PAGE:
Most people who have lived or worked in a steam-heated building are familiar with the typical occurrences of uneven heat (underheating/overheating), banging pipes, and having to open windows all winter long.  Not only are occupants uncomfortable, but the heating bills are high as well. Balancing these systems is a huge opportunity for energy savings. It is important to point out that the root of the issue is in the distribution system, and it’s that distribution system that needs to be fixed. The steam traps are the weakest –link and when they fail, residents lose the ability to control the amount of heat delivered. This in turn makes the space uncomfortable and results in the necessity to open windows and waste fuel. The steam traps are supposed to be replaced building-wide every three years to catch broken traps, but due to the expense and logistics of such a task, this is rarely actually done.

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Electrifying Central Ventilation Systems in Multifamily Buildings

A common strategy to provide ventilation in multifamily buildings is to design a central roof-top air handler that distributes outdoor air to each unit. The energy cost for this system, which commonly uses natural gas for heating for either a gas furnace unit or hot water from a central boiler is paid for by the building owner. However, there is another option – VRF[1]. With the unprecedented rise of VRF technology in the last decade combined with regulations such as New York City’s Local Law 97 of 2019[2] (carbon emission penalty), the industry is taking a giant leap towards building electrification. There are always questions and concerns raised against building electrification ranging from initial cost to operating cost to reliability of the VRF technology. From the owner’s perspective, the biggest question is usually surrounding the operating cost of an electric system compared to a natural gas system for heating, but the cost of ownership must consider multiple energy metrics. I was curious to understand the impact on various building energy profile metrics associated with a Dedicated Outdoor Air System (DOAS) using the conventional gas fuel source vs. the latest VRF heat pump technology using electricity in a multifamily building. The findings of this investigation challenge the deep-rooted notion that electricity, being more expensive than natural gas per BTU, will always cost more to operate.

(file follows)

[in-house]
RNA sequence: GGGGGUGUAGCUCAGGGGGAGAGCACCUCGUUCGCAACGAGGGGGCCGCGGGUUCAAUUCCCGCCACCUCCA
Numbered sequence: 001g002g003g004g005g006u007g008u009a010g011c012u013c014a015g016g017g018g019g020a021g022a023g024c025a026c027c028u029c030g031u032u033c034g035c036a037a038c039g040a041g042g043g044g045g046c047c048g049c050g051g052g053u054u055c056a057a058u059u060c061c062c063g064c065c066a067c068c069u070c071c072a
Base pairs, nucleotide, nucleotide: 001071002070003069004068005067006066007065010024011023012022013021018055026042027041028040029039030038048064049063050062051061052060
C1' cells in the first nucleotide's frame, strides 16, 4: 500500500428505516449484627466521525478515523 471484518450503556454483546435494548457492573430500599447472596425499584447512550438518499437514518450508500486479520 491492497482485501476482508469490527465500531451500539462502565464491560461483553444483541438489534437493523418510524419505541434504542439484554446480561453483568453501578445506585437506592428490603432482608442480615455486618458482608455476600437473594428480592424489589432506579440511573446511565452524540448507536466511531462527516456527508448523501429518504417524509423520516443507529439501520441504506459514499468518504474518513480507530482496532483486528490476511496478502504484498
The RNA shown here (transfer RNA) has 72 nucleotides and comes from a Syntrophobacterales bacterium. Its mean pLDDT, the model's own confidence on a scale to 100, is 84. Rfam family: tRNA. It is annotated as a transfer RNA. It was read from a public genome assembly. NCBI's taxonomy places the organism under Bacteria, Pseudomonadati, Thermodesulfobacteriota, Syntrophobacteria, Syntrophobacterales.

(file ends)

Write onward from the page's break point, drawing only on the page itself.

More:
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How to Talk Windows with a Passive House Nerd

Before we get into this topic, please take a few seconds to consider the following questions:

  • Do you plan to work, or have you ever worked, on a Passive House building? (If not, the rest of your answers are probably no.)
  • Has your Passive House consultant ever told you that the window U-Value you provided “won’t work in their energy model?”
  • Has your Passive House consultant ever told you that your window “doesn’t meet the comfort criteria?”
  • Have you ever scratched your head when someone asked you to provide the “Psi-spacer” for your window?

If you answered yes to two or more of these queries, please read on. If not, you’ll still learn some useful information, so why not continue?

If you’re still reading, then you are probably somewhat familiar with a “U-Value” and you may know what “SHGC” means. If not, no worries. This article will explain both, and by the end you’ll be able to talk about these terms with most Passive House nerds.

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Net Zero and Electrification

Net zero” can mean a lot of different things depending on what you choose to measure – zero energy usage, zero carbon emitted, zero lifecycle impact, etc.

At Steven Winter Associates, Inc. (SWA), we work with clients who are approaching net zero from different angles: driven by institutional goals, climate concerns, marketing campaigns, and connecting with municipal emissions targets. One thing we see over and over is that super high performance is difficult to achieve, but with a key simplification – there are not many ways to do it. All roads may lead to Rome but the closer you get, the fewer roads there are to take.

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Choosing Insulation for Carbon Value – Why More is Not Always Better Part 2

In Part 1 of this blog post, we highlighted two of the most commonly used insulations in the U.S.– XPS board and closed-cell polyurethane spray foam – and noted that they are produced with blowing agents (HFC-based) that are putting more carbon into the air during construction than they save during building operation for many decades. We left you with a question: if we don’t use these insulations, how can we make up for the loss of the helpful qualities that has made us dependent on them?

Insulation Alternatives